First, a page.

Graham White, Slaughters’ Executive Partner, told RollOnFriday that the firm was entirely unaware of the advert, did not approve its wording, considered it to be clearly offensive and had demanded it be taken down.

Here’s the ad in all its glory…

And the legal profession…just keeps giving! : “Exclusive: saucy Senior Partner scandal hits top City firm” – “RollOnFriday can reveal that a Senior Partner of a top City firm has been rumbled by his own staff after engaging in an extra-marital romp with another partner at a firm event. The antics – allegedly spotted by numerous fellow lawyers and even bragged about by the Senior Partner himself – took place at a UK resort. RollOnFriday’s sources at the firm said that, following a dinner, the philandering partner “hook[ed] up with a younger, buxom [partner]” , and “went to her room on the first night” before spending more time together the next day…..

Read….

But if you have time and the inclination for something sensible  and for  a spirited discussion on privacy, superinjunctions, the antics of another lawmaker – Mr John Hemming MP – and want to find out what GCs do… then may I recommend the #WithoutPrejudice 6 podcast which I thoroughly enjoyed doing with our guest, Tim Bratton, GC of The Financial Times and regulars David Allen Green  and Carl Gardner.  Hit the link above or scroll down.

I’ll leave it there for the moment…. I may have some more nonsense for you in my ‘Postcard from The Staterooms’ later today… or tomorrow…

5 thoughts on “Rive Gauche: Judge uses ‘My wife punched herself in the face” defence… and other nonsense from lawmakers and lawyers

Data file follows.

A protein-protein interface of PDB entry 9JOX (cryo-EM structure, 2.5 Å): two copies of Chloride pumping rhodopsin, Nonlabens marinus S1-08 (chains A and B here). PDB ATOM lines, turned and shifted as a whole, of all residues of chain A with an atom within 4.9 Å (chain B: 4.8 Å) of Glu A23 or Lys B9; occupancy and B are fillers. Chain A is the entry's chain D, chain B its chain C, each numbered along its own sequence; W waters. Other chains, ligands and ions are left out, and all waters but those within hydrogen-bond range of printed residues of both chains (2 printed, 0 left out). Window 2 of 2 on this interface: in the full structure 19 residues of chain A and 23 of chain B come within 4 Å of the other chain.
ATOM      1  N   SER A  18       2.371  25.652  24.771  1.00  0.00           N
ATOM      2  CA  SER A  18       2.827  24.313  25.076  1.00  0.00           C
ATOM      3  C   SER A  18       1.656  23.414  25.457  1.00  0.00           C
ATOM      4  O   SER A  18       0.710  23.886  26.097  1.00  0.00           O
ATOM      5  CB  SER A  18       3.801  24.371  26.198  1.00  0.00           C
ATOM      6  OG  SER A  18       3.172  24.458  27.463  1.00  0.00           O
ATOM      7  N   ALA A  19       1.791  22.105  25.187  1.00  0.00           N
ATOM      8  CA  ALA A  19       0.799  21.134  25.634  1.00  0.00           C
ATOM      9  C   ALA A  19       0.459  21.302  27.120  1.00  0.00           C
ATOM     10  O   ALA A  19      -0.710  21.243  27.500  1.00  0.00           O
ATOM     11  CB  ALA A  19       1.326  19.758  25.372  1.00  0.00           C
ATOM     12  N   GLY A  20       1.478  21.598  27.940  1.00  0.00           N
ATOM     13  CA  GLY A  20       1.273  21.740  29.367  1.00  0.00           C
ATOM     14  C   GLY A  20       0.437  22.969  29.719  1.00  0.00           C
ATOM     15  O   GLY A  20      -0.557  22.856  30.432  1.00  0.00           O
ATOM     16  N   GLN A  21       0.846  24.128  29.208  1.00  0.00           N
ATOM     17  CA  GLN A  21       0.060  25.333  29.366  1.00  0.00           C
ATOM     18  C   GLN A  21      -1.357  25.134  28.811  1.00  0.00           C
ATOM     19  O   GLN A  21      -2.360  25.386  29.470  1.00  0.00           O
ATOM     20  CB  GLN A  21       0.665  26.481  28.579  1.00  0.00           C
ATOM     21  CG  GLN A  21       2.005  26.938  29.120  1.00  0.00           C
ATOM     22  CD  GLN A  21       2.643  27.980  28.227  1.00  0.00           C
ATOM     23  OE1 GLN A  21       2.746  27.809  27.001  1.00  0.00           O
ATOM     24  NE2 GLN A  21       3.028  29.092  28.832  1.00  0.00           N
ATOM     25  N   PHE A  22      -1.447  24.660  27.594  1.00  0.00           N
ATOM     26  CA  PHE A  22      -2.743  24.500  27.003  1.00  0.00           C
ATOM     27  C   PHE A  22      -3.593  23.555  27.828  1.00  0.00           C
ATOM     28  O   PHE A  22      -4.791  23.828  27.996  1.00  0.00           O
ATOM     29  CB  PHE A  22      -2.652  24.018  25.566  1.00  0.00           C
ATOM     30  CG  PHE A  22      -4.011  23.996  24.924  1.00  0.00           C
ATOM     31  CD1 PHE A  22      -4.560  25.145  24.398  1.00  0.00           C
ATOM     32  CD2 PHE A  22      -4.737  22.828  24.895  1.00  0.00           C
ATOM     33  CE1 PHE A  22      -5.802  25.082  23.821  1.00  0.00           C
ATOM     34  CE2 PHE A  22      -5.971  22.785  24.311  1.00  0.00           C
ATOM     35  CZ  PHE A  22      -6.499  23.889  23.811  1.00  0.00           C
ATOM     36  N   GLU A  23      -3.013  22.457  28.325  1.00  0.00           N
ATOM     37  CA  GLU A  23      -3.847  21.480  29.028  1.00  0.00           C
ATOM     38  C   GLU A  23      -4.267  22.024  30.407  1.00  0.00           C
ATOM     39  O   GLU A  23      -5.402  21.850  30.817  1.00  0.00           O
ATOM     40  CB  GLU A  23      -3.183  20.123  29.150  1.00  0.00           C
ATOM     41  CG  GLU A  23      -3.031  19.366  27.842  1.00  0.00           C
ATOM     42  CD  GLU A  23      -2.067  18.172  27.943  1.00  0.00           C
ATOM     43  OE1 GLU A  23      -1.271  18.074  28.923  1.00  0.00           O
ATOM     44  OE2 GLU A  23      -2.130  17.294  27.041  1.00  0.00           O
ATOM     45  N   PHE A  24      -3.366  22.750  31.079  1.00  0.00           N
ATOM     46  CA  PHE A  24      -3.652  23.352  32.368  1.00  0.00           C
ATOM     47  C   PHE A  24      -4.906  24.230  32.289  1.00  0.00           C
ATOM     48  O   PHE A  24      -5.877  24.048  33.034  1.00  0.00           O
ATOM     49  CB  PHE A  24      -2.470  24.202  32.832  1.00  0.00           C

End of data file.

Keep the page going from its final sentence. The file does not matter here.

1. I do some part time lecturing at a local cash short uni and often don’t claim expenses, my heart sinks when I hear of MPs claims, as for mr Allen’s wife, I would punch my self in the face married to him (several times)

  2. “District Judge Daphne Wickham decided neither had told the truth and she found Allen guilty of assault. She was, clearly, not convinced about Mr Allen QC’s defence….”

    Perhaps he should have run the orange juice and camera defence – it worked for Sgt Smellie.

  3. ‘Perhaps he should have run the orange juice and camera defence – it worked for Sgt Smellie.’

    but only the presence of an orange juice carton in close proximity to a clearly stressed pc when faced with literally one gobby female could have justified giving her a slap.

    and he only had a few minutes to check out the carton.

    and he only gave her a few slaps.

    could have been anything really…

    err give me a break?

    and they did!!!

  4. “… I have no regrets. I have done nothing wrong.” That’s the worrying aspect of Hanningfield’s attitude. Next we will hear counsel telling the judge how remorseful Hanningfield is.

    It is also interesting that the QC was tried just by a District Judge in the Magistrates’ Court. There is at least one previous example of a trial of judge being conducted by a District Judge sitting with two magistrates. Such a trial appears fairer to me and would certainly seem fairer if the defendant was acquitted.